Article by Vijay Pal Dalmia, Advocate
Supreme Court of India & High court of Delhi
Mobile: +91 9810081079  Email:
Adeem Ahmed
LL.B. 5th Year, Amity Law School Noida, India

In the case of Mohtesham Mohd. Ismail vs. Spl.Director, Enforcement Directorate ((220) E.L.T.3 (S.C.) ; MANU/SC/4019/2007)  the Hon'ble Supreme Court, in the light of the case Francis Stanly @ Stalin v. Intelligence Officer, Narcotic Control Bureau, Thiruvanthapuram MANU/SC/8783/2006 emphasized that confession only if found to be voluntary and free from pressure, can be accepted. A confession purported to have been made before an authority would require a closure scrutiny. It is furthermore now well-settled that the court must seek corroboration of the purported confession from independent sources.

In the case of Vinod Solanki Vs. Union of India (UOI) and Ors. 2009(233)ELT157(S.C.) / MANU/SC/8446/2008 / [2009]92SCL157(SC) / 2008(16)SCALE31 / (2008)16SCC537MANU/SC/8446/2008, the issue before the court was with respect to "burden of proof". In the above case the Supreme Court of India has opined:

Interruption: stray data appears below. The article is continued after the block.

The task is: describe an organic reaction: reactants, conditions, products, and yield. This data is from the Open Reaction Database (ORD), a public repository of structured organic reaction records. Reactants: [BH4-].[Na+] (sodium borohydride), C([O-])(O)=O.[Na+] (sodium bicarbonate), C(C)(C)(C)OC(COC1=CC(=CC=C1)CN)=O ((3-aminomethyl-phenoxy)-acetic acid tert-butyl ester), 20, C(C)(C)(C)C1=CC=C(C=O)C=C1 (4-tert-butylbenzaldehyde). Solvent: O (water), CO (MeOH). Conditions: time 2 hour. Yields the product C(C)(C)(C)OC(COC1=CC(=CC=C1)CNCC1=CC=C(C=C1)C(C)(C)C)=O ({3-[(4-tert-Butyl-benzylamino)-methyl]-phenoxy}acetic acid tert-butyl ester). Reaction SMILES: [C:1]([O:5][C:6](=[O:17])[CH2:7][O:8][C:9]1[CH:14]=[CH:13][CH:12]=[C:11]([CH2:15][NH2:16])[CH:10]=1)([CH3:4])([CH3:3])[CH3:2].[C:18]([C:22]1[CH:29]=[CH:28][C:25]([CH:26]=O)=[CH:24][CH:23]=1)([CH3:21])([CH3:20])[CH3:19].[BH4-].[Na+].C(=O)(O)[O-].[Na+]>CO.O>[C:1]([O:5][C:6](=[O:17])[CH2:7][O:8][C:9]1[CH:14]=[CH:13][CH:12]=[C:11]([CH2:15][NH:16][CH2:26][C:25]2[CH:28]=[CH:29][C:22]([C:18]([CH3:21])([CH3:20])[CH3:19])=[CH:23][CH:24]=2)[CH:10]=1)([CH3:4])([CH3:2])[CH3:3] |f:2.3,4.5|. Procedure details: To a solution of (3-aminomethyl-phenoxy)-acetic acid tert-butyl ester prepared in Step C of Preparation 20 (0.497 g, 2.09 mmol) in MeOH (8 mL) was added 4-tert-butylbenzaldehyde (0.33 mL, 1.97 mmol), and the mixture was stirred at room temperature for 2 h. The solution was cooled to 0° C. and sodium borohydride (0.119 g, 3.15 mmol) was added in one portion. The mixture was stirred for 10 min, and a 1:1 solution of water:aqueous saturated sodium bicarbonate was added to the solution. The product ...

• that confessional statement of Appellant was acceptable in evidence.
  • Appellant had not brought out anything to displace his confessional statement to prove its untruthfulness or involuntary nature.
  • The burden was on person retracting confessional statement to lead some evidence as to why confessional statement could be rejected. No evidence on that count was led.
  • Furthermore, mere retraction of confession could not be sufficient to make confessional statement irrelevant for purpose of proceeding in a criminal case or a quasi criminal case.

Therefore, mere retraction of confession shall not be sufficient to make confessional statement irrelevant for purpose of proceeding in a criminal case.

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